The other central point of contention in the strike is CSO member pensions. The CSO management’s proposed move from a defined pension benefit plan—or traditional guaranteed pension—to a defined contribution plan, an investment fund that is up to each individual member to manage.

Musicians received significant support from passing workers

Traditional, guaranteed pensions, which were fought for by previous generations of workers, have been systematically attacked by companies seeking to cut back on costs. This puts the onus squarely on the shoulders of the worker to manage their retirement fund, instead of a traditional pension, which guarantees a preset retirement income.

CSO management claims the orchestra contributed $3.8 million into the musicians’ pension fund this year—up from $803,000 two years ago because of new federal requirements—and that those annual contributions were projected to continue to rise.

Zell, trumpeting the lie that there is no money, said in a statement: “We believe we must secure both the musicians’ future and that of the Association’s by updating our pension structure and agreeing on a complete compensation package that is sustainable. It would be irresponsible for the Board to continue to authorize a pension program that jeopardizes the Orchestra’s future.”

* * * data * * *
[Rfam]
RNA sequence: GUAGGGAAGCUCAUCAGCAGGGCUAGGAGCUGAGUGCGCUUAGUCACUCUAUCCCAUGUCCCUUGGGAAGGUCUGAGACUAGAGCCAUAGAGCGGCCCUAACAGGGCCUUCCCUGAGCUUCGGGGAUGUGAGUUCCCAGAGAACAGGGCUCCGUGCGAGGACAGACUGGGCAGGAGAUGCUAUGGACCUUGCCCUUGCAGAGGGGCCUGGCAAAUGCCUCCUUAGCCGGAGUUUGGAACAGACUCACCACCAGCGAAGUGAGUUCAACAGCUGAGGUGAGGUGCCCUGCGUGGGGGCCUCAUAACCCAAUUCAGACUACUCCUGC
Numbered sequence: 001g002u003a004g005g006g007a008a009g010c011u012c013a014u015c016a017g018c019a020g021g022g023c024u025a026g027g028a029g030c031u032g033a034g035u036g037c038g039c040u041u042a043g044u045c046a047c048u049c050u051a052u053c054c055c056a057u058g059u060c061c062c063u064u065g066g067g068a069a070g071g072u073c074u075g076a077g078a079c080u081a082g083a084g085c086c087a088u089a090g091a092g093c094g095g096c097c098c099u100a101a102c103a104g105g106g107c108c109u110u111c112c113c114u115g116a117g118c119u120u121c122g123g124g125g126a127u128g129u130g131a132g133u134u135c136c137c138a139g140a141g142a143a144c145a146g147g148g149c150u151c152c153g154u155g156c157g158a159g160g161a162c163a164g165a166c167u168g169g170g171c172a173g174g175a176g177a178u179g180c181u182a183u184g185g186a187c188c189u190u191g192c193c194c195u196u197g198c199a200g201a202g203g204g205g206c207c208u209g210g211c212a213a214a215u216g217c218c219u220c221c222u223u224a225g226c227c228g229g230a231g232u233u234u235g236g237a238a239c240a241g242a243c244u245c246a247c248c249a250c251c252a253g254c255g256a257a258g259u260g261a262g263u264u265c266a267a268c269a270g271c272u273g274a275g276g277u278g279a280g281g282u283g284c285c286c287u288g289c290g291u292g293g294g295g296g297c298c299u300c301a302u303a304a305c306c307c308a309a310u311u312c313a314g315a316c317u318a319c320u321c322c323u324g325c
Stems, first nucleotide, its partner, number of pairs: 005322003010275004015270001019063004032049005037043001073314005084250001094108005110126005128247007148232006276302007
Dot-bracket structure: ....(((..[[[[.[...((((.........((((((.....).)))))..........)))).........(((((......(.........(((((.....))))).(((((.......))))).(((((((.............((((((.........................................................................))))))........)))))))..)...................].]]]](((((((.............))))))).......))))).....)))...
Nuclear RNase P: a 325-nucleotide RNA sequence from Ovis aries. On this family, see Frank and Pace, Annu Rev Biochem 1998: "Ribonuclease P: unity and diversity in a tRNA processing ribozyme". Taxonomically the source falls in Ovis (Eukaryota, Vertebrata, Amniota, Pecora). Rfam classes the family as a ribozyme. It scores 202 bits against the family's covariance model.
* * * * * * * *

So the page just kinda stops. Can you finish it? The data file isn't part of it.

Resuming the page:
During fiscal year 2018, the CSO total operating revenues increased to $72.7 million with the help of their best year ever in ticket sales at $23.3 million. As a result of this success and $379 million in endowment, other investments and beneficial interest in trusts, the CSO was able to make an optional prepayment on a portion of their long-term bonds. Sitting on almost $300 million in assets, management’s claims that there is no money are simply lies.

Second Horn James Smelser

Second hornist James Smelser of the celebrated brass section of the orchestra spoke with the World Socialist Web Site about the importance of pensions to the musicians. “We have people who spend their lives working here, 30, 40, 50 years, and we see the pension as a deferred benefit to be received at the end of your career.”

On Thursday, the Chicago Teachers Union, AFSCME and several other unions used the picket line as a backdrop to stage a photo op for mayoral candidate Toni Preckwinkle. Various union functionaries, members of the Democratic Socialists of America, and Chicago Federation of Musicians president Terryl Jares walked the line long enough for Preckwinkle to give her speech and then promptly left. Preckwinkle herself was there for less than 10 minutes.